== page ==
The Clearwater Resource Council located in Seeley Lake, Montana is seeking a full-time community forester with experience in both fuels mitigation and landscape restoration. Resumes...
  • GUNNISON BASIN ROUNDTABLE
    The Gunnison Basin Roundtable is currently accepting letters of interest for ten elected seats. Five of the elected members must have relevant experience in the...
  • PCTA TRAIL CREW TECHNICAL ADVISORS IN WASHINGTON'S NORTH CASCADES
    Seasonal Positions: June 17th to September 16th (14 weeks) - 3 positions to be filled The mission of the Pacific Crest Trail Association is to...
  • WE'RE LOOKING FOR LEADERS!
    As we celebrate 50 years of great Western journalism, High Country News is looking for a few new board members to help set a course...
  • MEMBERSHIP DIRECTOR
    Job Announcement Job Title: Membership Director Supervisor: Executive Director Salary: Up to $65,000/year DOE Benefits: Generous benefits package — health insurance, Simple IRA and unlimited...
  • UTAH PUBLIC LANDS MANAGER
    Who we are: Since 1985, the Grand Canyon Trust has been a leading voice in regional conservation on the Colorado Plateau. From protecting the Grand...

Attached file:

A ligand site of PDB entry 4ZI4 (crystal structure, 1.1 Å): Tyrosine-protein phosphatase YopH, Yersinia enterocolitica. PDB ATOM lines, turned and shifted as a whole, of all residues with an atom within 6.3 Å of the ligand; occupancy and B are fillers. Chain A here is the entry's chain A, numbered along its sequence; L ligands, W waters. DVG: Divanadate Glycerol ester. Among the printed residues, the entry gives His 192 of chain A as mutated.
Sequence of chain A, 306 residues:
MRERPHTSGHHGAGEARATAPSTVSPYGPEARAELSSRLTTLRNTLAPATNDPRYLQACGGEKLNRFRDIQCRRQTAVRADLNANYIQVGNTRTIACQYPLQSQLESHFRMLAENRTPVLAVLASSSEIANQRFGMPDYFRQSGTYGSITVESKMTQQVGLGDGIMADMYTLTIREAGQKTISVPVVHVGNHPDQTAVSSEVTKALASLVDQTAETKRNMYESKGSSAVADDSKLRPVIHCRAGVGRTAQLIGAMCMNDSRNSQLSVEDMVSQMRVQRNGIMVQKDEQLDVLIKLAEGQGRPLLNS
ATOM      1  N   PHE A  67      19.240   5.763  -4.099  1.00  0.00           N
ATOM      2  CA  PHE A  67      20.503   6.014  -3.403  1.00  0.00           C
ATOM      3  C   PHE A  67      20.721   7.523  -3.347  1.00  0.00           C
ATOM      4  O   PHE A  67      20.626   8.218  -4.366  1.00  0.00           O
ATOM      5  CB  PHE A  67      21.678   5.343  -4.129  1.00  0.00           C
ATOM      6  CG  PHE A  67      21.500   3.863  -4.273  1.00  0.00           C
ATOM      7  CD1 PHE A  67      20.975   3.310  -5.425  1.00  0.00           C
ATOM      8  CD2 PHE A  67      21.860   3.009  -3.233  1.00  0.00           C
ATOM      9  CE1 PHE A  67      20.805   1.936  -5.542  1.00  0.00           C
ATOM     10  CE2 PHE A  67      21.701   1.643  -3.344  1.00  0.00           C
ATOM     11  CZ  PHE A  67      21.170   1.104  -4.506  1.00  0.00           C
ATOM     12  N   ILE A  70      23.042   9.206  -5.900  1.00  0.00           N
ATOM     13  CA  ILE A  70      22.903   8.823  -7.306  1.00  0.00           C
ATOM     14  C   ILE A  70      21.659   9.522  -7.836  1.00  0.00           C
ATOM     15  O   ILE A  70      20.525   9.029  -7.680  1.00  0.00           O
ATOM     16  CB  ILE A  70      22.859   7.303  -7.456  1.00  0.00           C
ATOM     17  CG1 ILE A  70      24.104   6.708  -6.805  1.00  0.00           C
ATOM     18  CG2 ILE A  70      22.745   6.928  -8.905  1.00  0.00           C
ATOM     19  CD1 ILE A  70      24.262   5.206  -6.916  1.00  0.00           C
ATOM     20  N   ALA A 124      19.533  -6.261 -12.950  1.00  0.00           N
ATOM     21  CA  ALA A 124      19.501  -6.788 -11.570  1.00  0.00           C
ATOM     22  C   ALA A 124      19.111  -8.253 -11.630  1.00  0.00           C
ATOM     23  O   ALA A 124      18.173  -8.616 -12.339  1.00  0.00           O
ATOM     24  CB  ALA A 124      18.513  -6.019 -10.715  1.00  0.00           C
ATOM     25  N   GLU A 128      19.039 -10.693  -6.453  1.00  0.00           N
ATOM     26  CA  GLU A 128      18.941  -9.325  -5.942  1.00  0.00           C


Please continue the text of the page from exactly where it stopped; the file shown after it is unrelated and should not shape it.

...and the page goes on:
• EXECUTIVE DIRECTOR
    Executive Director Walker Basin Conservancy Reno & Yerington, NV Background The Walker Basin Conservancy (Conservancy) leads the effort to restore and maintain Walker Lake while...
  • WIND RIVER WRITERS AND PHOTOGRAPHERS RETREAT BY THE NATIONAL BIGHORN SHEEP CENTER
    Enhance your writing or photography skills with world-class instructors in the beautiful Wind River Mountains. All skill levels welcome. Continuing education credits available.
  • EARTH CRUISER FX FOR SALE
    Overland Vehicle for travel on or off road. Fully self contained. Less than 41,000 miles. Recently fully serviced Located in Redmond, OR $215'000.
  • ENVIRONMENTAL GEOPHYSICS
    identifies suspect buried trash, tanks, drums &/or utilities and conducts custom-designed subsurface investigations that support post-damage litigation.
  • EXECUTIVE DIRECTOR
    They [Northern Plains] confound the common view that ordinary people are powerless in the face of industry. - Billings Gazette editorial The venerable Northern Plains...
  • SMALL FARM AT BASE OF MOUNT SHASTA, CALIF.
    Certified organic fruit/berry/veggie/flower farm. Small home, 2 barns (one has an apartment), and more. Approx. two acres just in the City limits. Famously pure air...
  • TAOS HORNO ADVENTURES
    A Multicultural Culinary Memoir Informed by History and Horticulture. Richard and Annette Rubin. At nighthawkpress.com/titles and Amazon.
  • LAND & CABIN ON CO/ UT LINE
    18 ac w/small solar ready cabin. Off grid, no well. Great RV location. Surrounded by state wildlife area and nat'l parks.
  • CANYONLANDS FIELD INSTITUTE
    Field seminars for adults in natural and human history of the Colorado Plateau with lodge, river trip and base camp options. Small groups, guest experts.